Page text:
In some specific cases, the Red Cross chooses to give money to those affected by a disaster to buy the things they need, like food. This process fosters the local economy, increases the resilience of the affected communities and reduces the need of food parcel distributions.


Safe and Efficient

510 and Tykn.tech are researching how blockchain technology can make cash distributions both safer and more efficient. The use of blockchain can, among other things, reduce the logistical challenges where cash distributions are involved. This makes the situation safer for both Red Cross field staff and those affected by the disaster. In parallel, the use of blockchain has the potential to lower overhead costs and accelerate the aid process. As each digital wallet could be linked to an individual, it would be easier to see who has or has not received aid.

“We know from experience that in some specific cases, giving money instead of relief goods works better. Blockchain could optimize this process. To insure we explore to the fullest, we have chosen to work with Tykn.tech”, says Stefania Giodini, team leader of the 510 data team.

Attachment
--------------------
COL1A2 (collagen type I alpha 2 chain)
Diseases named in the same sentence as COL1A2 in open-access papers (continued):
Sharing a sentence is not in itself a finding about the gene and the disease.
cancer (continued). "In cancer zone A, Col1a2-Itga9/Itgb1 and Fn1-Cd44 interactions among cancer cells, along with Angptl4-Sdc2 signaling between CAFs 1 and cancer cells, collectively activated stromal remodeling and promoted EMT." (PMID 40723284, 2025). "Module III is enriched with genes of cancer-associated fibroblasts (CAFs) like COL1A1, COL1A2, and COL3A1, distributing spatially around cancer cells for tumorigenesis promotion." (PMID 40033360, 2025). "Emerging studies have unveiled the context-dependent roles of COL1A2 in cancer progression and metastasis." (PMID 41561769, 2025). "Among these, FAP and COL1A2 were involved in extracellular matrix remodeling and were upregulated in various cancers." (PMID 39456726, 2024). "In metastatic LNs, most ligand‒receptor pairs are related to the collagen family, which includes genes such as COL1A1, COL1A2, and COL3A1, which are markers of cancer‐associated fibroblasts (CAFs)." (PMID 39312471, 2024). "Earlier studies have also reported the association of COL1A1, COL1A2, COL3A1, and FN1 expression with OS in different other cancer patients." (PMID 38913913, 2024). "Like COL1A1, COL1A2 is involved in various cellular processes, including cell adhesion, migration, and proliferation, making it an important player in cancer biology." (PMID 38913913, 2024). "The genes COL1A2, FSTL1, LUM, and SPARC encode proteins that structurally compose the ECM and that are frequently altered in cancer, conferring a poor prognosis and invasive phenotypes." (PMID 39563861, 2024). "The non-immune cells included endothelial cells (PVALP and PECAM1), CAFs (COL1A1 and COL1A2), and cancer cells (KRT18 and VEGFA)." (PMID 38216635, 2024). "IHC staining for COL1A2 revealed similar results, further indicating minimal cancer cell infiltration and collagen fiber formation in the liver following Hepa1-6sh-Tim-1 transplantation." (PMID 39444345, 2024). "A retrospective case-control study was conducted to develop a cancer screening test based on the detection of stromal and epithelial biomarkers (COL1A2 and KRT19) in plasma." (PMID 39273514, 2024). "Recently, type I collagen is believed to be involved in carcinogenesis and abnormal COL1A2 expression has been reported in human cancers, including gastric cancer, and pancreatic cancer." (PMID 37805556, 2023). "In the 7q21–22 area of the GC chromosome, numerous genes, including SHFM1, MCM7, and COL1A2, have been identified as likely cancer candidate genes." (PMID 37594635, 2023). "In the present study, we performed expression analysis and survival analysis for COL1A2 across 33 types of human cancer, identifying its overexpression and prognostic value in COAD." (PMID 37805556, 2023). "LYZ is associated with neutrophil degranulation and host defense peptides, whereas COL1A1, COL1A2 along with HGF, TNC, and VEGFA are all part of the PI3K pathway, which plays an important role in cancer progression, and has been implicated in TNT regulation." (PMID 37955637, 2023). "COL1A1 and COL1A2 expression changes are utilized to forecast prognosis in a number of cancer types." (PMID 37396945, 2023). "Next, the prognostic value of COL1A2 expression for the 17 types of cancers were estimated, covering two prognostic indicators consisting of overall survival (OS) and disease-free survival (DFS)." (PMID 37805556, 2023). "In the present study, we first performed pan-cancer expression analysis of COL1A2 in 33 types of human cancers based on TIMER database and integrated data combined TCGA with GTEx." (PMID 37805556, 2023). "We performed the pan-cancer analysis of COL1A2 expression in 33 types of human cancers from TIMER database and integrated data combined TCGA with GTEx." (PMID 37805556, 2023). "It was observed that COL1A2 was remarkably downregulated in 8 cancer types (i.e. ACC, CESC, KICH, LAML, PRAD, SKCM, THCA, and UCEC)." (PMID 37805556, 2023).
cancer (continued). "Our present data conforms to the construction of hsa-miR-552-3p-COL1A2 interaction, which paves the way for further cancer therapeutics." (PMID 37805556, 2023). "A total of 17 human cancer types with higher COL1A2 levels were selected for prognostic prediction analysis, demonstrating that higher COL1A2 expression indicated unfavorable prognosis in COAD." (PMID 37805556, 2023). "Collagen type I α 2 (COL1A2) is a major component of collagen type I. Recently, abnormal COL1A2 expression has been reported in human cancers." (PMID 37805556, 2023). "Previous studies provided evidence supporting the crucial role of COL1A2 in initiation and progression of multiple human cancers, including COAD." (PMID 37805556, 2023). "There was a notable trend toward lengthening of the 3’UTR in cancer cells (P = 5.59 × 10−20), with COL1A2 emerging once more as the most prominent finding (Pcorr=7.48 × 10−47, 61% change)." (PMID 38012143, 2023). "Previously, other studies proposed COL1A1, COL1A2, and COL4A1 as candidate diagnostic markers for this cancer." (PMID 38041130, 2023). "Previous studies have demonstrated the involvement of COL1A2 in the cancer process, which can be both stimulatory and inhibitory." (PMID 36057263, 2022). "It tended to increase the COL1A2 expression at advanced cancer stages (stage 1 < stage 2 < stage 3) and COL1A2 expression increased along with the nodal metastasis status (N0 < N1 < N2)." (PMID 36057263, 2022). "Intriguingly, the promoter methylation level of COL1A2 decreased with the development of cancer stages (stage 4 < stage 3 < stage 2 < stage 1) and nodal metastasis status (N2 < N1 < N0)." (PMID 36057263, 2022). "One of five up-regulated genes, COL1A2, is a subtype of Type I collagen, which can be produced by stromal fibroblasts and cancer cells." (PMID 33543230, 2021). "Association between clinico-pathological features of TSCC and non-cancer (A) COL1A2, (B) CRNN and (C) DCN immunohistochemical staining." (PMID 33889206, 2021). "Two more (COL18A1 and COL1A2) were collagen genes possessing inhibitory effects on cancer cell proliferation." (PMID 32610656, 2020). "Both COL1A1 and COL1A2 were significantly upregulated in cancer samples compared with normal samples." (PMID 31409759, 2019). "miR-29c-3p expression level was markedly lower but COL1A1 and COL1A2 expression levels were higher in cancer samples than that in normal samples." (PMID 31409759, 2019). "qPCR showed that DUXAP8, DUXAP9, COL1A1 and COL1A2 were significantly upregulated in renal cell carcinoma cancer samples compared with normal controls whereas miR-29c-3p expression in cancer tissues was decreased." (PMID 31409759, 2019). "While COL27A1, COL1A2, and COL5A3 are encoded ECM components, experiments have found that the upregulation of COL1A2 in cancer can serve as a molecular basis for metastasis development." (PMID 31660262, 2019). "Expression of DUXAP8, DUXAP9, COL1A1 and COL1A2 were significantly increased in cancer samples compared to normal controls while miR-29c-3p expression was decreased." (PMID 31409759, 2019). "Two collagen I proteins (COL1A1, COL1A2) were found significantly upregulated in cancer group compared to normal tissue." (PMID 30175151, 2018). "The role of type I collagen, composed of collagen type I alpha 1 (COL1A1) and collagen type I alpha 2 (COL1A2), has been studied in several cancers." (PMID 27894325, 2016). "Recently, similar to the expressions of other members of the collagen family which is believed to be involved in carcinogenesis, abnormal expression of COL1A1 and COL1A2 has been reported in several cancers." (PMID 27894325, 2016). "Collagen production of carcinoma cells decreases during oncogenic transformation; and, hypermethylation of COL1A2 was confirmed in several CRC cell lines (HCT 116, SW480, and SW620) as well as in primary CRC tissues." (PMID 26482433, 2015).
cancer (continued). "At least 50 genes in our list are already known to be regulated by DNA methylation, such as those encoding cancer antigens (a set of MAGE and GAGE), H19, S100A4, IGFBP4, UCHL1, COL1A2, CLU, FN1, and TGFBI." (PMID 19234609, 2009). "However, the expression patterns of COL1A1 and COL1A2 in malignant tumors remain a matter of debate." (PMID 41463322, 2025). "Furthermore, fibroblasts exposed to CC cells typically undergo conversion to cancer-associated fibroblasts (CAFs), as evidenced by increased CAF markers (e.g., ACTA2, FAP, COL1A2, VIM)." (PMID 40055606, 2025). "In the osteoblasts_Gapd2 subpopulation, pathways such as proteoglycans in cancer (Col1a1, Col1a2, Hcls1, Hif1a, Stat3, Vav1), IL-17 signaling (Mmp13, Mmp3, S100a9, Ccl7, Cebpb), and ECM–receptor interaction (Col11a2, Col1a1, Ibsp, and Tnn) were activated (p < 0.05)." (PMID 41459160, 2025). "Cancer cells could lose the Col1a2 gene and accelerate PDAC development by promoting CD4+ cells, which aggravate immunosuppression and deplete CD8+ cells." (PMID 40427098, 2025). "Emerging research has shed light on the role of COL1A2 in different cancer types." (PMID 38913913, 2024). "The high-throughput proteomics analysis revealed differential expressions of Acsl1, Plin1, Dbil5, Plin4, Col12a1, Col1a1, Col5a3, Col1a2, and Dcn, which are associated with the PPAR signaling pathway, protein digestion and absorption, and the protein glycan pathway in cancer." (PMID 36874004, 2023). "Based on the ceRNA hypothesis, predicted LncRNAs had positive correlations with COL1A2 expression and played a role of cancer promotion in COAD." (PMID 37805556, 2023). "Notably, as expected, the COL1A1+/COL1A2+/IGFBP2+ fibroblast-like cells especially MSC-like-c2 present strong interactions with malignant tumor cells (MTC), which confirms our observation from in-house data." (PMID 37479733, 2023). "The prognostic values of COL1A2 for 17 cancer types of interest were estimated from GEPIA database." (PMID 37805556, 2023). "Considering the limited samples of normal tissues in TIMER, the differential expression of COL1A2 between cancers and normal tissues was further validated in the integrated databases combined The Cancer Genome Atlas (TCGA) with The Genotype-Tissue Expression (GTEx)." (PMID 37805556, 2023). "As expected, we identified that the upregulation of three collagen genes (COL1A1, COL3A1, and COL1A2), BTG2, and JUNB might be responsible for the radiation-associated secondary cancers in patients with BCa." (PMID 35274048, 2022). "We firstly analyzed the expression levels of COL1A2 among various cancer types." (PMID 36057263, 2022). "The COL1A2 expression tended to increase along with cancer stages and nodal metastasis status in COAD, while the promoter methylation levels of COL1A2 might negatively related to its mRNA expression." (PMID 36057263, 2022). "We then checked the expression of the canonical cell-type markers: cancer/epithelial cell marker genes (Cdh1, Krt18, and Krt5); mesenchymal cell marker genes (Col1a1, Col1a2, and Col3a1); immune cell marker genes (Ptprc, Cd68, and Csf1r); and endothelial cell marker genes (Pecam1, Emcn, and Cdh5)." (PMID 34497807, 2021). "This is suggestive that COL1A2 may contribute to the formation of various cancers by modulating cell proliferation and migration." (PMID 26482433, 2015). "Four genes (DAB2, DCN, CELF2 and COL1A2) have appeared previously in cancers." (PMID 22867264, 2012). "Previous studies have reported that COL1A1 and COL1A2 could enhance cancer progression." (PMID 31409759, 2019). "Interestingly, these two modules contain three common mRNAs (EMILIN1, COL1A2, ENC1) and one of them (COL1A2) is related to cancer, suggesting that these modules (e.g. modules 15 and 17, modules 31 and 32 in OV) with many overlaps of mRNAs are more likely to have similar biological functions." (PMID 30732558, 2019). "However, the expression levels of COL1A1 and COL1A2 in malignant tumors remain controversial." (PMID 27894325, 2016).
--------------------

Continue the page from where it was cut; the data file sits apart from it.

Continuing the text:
“Because of my experience as a refugee, I know the importance of the responsible use of data in humanitarian aid. Working with 510 ensures we can create a process that meets the needs of those affected.”, says Tey el-Rjula, founder of Tykn.tech.

How and if humanitarian aid can integrate blockchain and what the practical implications will be is currently being researched.

 

St. Maarten

St-Maarten has been heavily affected by hurricane Irma and therefore there are currently many Red Cross projects, both running and planned, that focus on recovery. 510 is building on the learnings of St-Maarten’s unique set of challenges and is investigating the potential of blockchain to positively impact these projects. The ultimate goal is to develop a system that can adapt to any type of disaster in any local context.